Tuesday, June 11, 2013


by Joe Hill
686 pgs

It's impossible not to compare Joe Hill to his father. When you're the son of the most famous author on the planet, and you become a published author yourself, it's going to happen. I'm pretty sure that's not what Joe Hill wants and it's why he doesn't put his last name on his books, but fortunately for him, he's a fantastic writer and the comparison is a very favorable one.

NOS4A2 is the vanity plate attached to a 1938 Rolls-Royce Wraith, a car that is more an extension of a man than it is a machine. The man, Charles Talent Manx, uses the Wraith to take children to the happiest place not quite on earth--Christmasland. In Christmasland every morning is Christmas morning. Children are allowed to do whatever they want without a care in the world and without ever getting older. They're able to open presents anytime they wish, drink hot cocoa for every meal, and play games to their hearts' content. They're happy, never missing the families they've been removed from, and never realizing that they're changing.

Victoria McQueen, a young girl whose home life is far from perfect, has recently discovered something fantastic and inexplicable. When she rides her bike across the old condemned Shortway Bridge, instead of arriving at the other side of the gorge which it spans, she instead arrives anywhere she wants to go. She doesn't ride across the bridge often, because it takes a tremendous toll on her both physically and mentally, but sometimes, when something is lost or she's desperately in need of something, she does. One day, when things get especially difficult at home, Vic goes looking for trouble, and revenge on her parents, and the bridge takes her to Charlie Manx. She's able to escape from Manx, but that encounter leaves a permanent impression on both their lives. Both are unable to ever forget the other and their paths are destined to cross again.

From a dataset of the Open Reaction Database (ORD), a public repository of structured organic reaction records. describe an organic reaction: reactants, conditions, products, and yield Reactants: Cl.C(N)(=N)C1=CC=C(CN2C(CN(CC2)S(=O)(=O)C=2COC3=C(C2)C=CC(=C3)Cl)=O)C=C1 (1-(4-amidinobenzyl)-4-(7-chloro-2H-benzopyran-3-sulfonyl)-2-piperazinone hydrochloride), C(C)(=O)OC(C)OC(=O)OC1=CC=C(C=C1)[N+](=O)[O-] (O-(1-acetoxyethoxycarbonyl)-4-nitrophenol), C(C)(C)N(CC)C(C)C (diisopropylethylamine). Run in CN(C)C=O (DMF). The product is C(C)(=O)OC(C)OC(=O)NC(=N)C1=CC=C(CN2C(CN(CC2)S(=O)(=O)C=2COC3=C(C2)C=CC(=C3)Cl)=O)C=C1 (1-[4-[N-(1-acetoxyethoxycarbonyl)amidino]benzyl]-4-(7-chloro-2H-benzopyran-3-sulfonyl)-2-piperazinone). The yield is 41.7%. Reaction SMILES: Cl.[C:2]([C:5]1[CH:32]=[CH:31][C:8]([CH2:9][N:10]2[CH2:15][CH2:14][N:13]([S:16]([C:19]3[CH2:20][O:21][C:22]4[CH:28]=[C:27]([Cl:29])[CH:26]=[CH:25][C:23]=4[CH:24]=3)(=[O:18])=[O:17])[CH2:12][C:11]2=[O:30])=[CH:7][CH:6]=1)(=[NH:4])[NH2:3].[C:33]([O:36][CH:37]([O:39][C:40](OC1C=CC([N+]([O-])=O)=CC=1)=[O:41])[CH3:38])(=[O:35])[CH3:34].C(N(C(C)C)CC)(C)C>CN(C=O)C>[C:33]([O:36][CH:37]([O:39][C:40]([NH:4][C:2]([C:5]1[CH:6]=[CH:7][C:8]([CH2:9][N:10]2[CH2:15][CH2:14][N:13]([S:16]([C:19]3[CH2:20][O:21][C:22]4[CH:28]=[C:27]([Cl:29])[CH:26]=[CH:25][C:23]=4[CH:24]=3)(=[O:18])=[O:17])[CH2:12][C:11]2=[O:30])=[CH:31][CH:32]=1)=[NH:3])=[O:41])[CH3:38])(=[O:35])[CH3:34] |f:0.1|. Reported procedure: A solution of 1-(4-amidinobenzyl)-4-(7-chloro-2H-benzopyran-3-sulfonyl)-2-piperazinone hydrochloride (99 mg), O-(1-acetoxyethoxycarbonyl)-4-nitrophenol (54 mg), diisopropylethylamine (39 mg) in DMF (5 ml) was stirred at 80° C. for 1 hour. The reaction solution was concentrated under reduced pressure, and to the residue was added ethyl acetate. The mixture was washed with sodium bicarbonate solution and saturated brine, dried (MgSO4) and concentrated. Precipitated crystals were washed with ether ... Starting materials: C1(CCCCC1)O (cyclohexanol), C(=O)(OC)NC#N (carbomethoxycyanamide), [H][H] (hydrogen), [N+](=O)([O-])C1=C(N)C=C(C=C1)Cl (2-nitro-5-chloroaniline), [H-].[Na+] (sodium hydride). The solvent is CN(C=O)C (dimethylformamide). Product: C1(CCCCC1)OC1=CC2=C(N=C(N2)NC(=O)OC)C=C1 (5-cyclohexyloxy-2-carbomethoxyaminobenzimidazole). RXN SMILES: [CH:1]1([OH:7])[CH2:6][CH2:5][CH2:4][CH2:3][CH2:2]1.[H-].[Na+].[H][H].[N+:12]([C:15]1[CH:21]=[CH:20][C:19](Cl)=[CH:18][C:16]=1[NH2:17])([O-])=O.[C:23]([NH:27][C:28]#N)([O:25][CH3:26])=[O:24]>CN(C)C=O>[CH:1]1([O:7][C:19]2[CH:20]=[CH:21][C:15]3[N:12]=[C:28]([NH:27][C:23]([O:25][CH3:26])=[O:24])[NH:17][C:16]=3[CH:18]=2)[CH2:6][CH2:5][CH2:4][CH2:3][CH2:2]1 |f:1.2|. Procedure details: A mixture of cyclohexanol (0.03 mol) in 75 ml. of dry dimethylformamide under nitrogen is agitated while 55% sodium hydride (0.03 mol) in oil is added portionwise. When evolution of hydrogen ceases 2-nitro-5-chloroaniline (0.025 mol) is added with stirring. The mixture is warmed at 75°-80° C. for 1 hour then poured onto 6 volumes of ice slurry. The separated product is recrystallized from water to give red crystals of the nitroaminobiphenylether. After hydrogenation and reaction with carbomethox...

NOS4A2 is the fourth in an increasingly-impressive bibliography by Joe Hill. It's a long book, but still a very fast read and I found myself taking extra-long lunch breaks while reading it because it was so hard to put down at times. His writing style is similar to that of his father's; his characters are fully fleshed out and Hill does an excellent job of getting you inside their heads. The Wraith is a little reminiscent of Christine and one of Manx's henchmen reminded me of the Trashcan Man from The Stand but those along with a few other apparent nods to his father were kind of like finding an Easter egg on a DVD.

One final thing, if you read the book, read every last page, seriously, even the ones many close the book without reading. There's a little post-credits scene snuck in there.

★ ★ ★ ★ ☆

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